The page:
The Vatican City in Rome is home to the Apostolic Palace, St. Peter’s Basilica, and a variety of other illustrious architectural buildings. Every year, millions of tourists head to this tiny state to experience the history, the art, and religious reverberation of one of the most religiously significant places on earth.
The pope, the Bishop of Rome, is the ex-official leader of the worldwide Catholic Church. Since 1929, the pope has been the official head of state; a city-state enclaved within Rome, Italy. A strange fact, right? That’s not all; this city is also prominent for being an unusual outlier, so far as other states are concerned.
With a regular resident population of far less than most known towns in the world, and lacking most common distinguishing features such as hospitals or native populace, this city in itself is uniquely interesting, to say the least. According to wantedinrome.com, these are five fascinating facts about the city you probably didn’t know.
1. The Vatican is a Country, the Smallest in the World
It is a tiny fragment of the extensive Papal States of central Italy that was conquered in the mid-19th century by the forces of the Italian unification. The residents of that era, mainly the popes, become the prisoners in the Vatican after they were unwilling to leave the confines of the Apostolic Palace until 1929 after the creation of the Lateran Treaty, which created the current city-state of Vatican (Italian Stato Della Città del Vaticano).
This city-state is surrounded by Rome, housing the headquarters of the Roman Catholic Church. It is also home to the pope and a trove of iconic architecture and art galleries. Its Vatican museum complex has 13 individual museums with over 70,000 masterpieces. Ancient Roman sculptures, such as the legendary “Laocoön and His Sons,” as well as Michelangelo’s famous frescoes in the Sistine Chapel and Raphael rooms, are available for public sightings in the museums.
The world’s biggest church, St. Peter’s Basilica, is also within the Vatican’s walls. Based on the number of artistic and architectural sites, it is the only country in the UNESCO’s listing. Italy has more UNESCO listings than any other country on the planet, with a total of 51 as of July 2014. But, the Vatican City is the only state-designated as a UNESCO site.
2. No One is Born in the Country
This country/city is tiny. With an area of only 0.44 km2, you can walk around the whole country in less than an hour! That said, it is only believable the residents of the country are below 1000. Almost all of the Vatican City’s 450 citizens either live inside the its’ walls or serve in the Holy See’s—the Vatican embassies called nunciature available around the world.
Interestingly, no Vatican Citizen was born within the territory. Citizenship in the country is not based on birth; only granted to those who reside in the Vatican because of their work or office. For instance, cardinals who live in the city of Rome as well as diplomats, mentioned above, are considered citizens. Citizenship ceases upon cessation of the appointment.
Technically, no one can be born in the Vatican because there are no hospitals. Most of the 2400 lay workers who comprise the majority of the Vatican working staff reside outside the city and are either the citizens of Italy or other nations. Based on the demographics, all the people who reside, and most of the others who frequent the Vatican City, are Catholic.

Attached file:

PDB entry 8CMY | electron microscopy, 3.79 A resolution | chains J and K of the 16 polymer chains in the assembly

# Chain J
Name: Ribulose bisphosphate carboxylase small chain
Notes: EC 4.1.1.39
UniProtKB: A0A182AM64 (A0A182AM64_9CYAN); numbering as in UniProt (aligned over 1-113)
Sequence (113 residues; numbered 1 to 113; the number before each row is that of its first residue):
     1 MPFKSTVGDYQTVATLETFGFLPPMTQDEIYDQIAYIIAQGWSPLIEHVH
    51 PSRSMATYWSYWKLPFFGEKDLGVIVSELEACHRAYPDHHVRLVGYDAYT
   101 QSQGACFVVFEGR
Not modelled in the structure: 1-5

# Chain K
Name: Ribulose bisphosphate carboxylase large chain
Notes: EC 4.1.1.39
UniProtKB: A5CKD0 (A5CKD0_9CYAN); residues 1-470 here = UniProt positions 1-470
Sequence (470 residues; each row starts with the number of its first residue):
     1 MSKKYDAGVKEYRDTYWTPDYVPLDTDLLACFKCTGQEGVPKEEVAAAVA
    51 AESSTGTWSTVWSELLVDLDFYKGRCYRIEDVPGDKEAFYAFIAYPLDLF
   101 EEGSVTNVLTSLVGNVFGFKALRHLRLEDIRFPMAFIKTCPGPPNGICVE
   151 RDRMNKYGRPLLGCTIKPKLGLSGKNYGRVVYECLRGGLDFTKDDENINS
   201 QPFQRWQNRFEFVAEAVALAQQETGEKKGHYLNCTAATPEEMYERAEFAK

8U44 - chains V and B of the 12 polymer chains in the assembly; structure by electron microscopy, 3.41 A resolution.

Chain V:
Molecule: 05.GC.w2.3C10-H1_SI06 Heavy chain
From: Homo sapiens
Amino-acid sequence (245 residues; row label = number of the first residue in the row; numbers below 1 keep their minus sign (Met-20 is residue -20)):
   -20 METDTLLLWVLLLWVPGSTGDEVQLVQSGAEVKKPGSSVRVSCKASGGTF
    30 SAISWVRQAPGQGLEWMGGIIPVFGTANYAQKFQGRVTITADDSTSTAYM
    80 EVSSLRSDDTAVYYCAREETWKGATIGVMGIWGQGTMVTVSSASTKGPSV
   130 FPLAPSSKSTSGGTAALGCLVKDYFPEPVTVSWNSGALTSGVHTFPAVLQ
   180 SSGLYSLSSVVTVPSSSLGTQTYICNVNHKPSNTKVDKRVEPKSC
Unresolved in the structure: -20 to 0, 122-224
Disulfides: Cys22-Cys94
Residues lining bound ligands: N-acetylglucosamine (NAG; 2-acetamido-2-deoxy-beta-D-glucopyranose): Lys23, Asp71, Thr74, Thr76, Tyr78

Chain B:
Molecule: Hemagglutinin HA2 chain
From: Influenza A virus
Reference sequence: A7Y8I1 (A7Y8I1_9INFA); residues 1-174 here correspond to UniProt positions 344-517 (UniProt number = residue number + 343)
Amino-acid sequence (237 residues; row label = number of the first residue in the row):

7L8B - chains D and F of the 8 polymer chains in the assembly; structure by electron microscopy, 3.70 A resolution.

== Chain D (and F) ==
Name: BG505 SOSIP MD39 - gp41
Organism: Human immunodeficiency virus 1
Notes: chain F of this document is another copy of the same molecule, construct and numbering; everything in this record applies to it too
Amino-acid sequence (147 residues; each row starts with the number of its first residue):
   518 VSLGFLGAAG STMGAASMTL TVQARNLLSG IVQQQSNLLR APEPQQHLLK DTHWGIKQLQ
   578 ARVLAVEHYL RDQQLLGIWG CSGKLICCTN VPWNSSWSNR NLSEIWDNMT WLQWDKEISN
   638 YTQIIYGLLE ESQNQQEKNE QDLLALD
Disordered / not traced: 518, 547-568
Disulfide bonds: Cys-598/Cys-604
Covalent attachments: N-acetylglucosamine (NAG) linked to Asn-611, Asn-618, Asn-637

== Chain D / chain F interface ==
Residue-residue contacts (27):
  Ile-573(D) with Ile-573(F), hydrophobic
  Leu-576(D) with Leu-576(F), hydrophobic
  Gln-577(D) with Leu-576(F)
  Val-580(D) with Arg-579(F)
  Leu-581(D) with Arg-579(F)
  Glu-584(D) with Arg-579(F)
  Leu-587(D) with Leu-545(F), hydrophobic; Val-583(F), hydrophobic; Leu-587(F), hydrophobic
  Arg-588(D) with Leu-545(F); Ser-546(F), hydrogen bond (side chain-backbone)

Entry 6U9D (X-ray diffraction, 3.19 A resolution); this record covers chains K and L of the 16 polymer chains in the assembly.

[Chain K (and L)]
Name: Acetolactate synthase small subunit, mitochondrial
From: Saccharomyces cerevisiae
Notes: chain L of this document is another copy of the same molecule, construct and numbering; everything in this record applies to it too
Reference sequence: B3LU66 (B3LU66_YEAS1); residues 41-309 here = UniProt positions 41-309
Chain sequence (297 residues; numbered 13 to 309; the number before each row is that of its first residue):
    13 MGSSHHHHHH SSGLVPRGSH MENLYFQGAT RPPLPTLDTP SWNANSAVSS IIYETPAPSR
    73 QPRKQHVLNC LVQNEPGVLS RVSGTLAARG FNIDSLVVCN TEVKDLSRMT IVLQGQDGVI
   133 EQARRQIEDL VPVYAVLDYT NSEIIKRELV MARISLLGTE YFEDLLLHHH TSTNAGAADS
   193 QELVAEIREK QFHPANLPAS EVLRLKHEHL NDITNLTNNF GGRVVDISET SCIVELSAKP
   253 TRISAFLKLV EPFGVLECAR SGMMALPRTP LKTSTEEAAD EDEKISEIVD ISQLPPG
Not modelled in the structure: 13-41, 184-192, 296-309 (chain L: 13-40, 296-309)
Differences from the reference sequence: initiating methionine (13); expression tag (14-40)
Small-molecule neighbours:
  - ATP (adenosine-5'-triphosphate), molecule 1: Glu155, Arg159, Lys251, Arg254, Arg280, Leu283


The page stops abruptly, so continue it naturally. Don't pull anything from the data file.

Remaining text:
3. It Has a Telescope In Arizona
Many people are surprised that the Vatican has an observatory. It’s interesting to know that the city’s observatory activities started some two and half centuries ago. During that period, there has been considerable turmoil and several moves to escape the light and other hindrances, especially those coming from Rome.
About half-century a century ago, the Vatican Observatory introduced a research group at the Steward Observatory at the University of Arizona in Tucson. This observatory is found on Mt. Graham in the south-east of the United States, VATT (the Vatican Advanced Technology Telescope). As one of the oldest astronomical research facilities, the 1.8m-long telescope is known for its advanced optical qualities.
4. It has its Own Funny-Dressing Army
The pope has his own personified army, who dress strangely compared to other arm men. They are known officially as the Pontifical Swiss Guard, the world’s smallest army, with about 135 Swiss Soldiers. These soldiers act as personal escorts to the pontiff, the Apostolic Palace, and serve as the de facto military of the Vatican City.
It should be noted that the guards are independent of the Swiss armed forces and are employed fully by the Roman Catholic Church under the leadership of the pope. Tantamount to other elite military corps, becoming part of the Pontifical Swiss Guard is subject to fierce competition.
Recruits must be unmarried Roman Catholic males with Swiss citizenship. They should also be between ages 19 and 30 and at least 1.74 meters tall, and with a high school degree or professional diploma. They must also complete basic military training with the Swiss forces. Fascinatingly, although they wear blue berets and doublets in normal days, during ceremonies, they don funny-looking attires reminiscent of the Renaissance era.
5. It Has Its Own Euro
The Vatican was one of the founding members of the Euro Zone; the state started issuing coins in 2002. The Vatican Euros are now legal tender in both the Vatican City and Italy and can circulate freely within the entire Euro Zone. Although they resemble the currencies within the Euro Zone, the ‘national’ design one side of the coins has witnessed several changes over the years. Since 2014, the coin has featured a series of three figurines of Pope Francis.